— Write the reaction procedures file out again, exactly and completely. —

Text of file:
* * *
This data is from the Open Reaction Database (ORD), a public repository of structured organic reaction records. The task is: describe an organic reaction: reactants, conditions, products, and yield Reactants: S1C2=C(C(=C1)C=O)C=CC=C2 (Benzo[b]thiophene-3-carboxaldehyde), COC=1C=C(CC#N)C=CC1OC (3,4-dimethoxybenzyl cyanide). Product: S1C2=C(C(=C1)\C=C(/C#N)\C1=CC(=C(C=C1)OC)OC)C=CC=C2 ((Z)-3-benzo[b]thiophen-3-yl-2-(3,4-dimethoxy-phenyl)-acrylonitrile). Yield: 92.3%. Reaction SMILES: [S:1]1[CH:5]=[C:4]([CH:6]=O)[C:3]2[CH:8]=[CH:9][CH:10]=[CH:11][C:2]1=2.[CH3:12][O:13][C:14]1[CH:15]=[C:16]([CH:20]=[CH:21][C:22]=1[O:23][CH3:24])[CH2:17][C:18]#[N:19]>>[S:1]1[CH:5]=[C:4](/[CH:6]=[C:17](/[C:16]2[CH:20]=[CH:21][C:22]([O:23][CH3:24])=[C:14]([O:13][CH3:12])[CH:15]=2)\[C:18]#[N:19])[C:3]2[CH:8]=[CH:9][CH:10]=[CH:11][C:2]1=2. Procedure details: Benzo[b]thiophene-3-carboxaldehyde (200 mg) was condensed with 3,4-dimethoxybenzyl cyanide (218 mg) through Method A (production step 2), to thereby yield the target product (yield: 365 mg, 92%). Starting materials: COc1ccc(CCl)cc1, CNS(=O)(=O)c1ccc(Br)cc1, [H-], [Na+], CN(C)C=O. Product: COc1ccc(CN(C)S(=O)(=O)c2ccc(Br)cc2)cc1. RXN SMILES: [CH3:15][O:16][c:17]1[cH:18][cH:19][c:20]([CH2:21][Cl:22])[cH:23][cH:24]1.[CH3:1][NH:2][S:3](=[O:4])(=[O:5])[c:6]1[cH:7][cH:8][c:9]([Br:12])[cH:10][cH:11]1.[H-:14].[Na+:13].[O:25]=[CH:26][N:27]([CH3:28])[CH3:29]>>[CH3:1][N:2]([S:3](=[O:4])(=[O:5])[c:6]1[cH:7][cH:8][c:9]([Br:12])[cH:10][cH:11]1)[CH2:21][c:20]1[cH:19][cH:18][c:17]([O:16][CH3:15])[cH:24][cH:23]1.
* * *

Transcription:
This data is from the Open Reaction Database (ORD), a public repository of structured organic reaction records. The task is: describe an organic reaction: reactants, conditions, products, and yield Reactants: S1C2=C(C(=C1)C=O)C=CC=C2 (Benzo[b]thiophene-3-carboxaldehyde), COC=1C=C(CC#N)C=CC1OC (3,4-dimethoxybenzyl cyanide). Product: S1C2=C(C(=C1)\C=C(/C#N)\C1=CC(=C(C=C1)OC)OC)C=CC=C2 ((Z)-3-benzo[b]thiophen-3-yl-2-(3,4-dimethoxy-phenyl)-acrylonitrile). Yield: 92.3%. Reaction SMILES: [S:1]1[CH:5]=[C:4]([CH:6]=O)[C:3]2[CH:8]=[CH:9][CH:10]=[CH:11][C:2]1=2.[CH3:12][O:13][C:14]1[CH:15]=[C:16]([CH:20]=[CH:21][C:22]=1[O:23][CH3:24])[CH2:17][C:18]#[N:19]>>[S:1]1[CH:5]=[C:4](/[CH:6]=[C:17](/[C:16]2[CH:20]=[CH:21][C:22]([O:23][CH3:24])=[C:14]([O:13][CH3:12])[CH:15]=2)\[C:18]#[N:19])[C:3]2[CH:8]=[CH:9][CH:10]=[CH:11][C:2]1=2. Procedure details: Benzo[b]thiophene-3-carboxaldehyde (200 mg) was condensed with 3,4-dimethoxybenzyl cyanide (218 mg) through Method A (production step 2), to thereby yield the target product (yield: 365 mg, 92%). Starting materials: COc1ccc(CCl)cc1, CNS(=O)(=O)c1ccc(Br)cc1, [H-], [Na+], CN(C)C=O. Product: COc1ccc(CN(C)S(=O)(=O)c2ccc(Br)cc2)cc1. RXN SMILES: [CH3:15][O:16][c:17]1[cH:18][cH:19][c:20]([CH2:21][Cl:22])[cH:23][cH:24]1.[CH3:1][NH:2][S:3](=[O:4])(=[O:5])[c:6]1[cH:7][cH:8][c:9]([Br:12])[cH:10][cH:11]1.[H-:14].[Na+:13].[O:25]=[CH:26][N:27]([CH3:28])[CH3:29]>>[CH3:1][N:2]([S:3](=[O:4])(=[O:5])[c:6]1[cH:7][cH:8][c:9]([Br:12])[cH:10][cH:11]1)[CH2:21][c:20]1[cH:19][cH:18][c:17]([O:16][CH3:15])[cH:24][cH:23]1.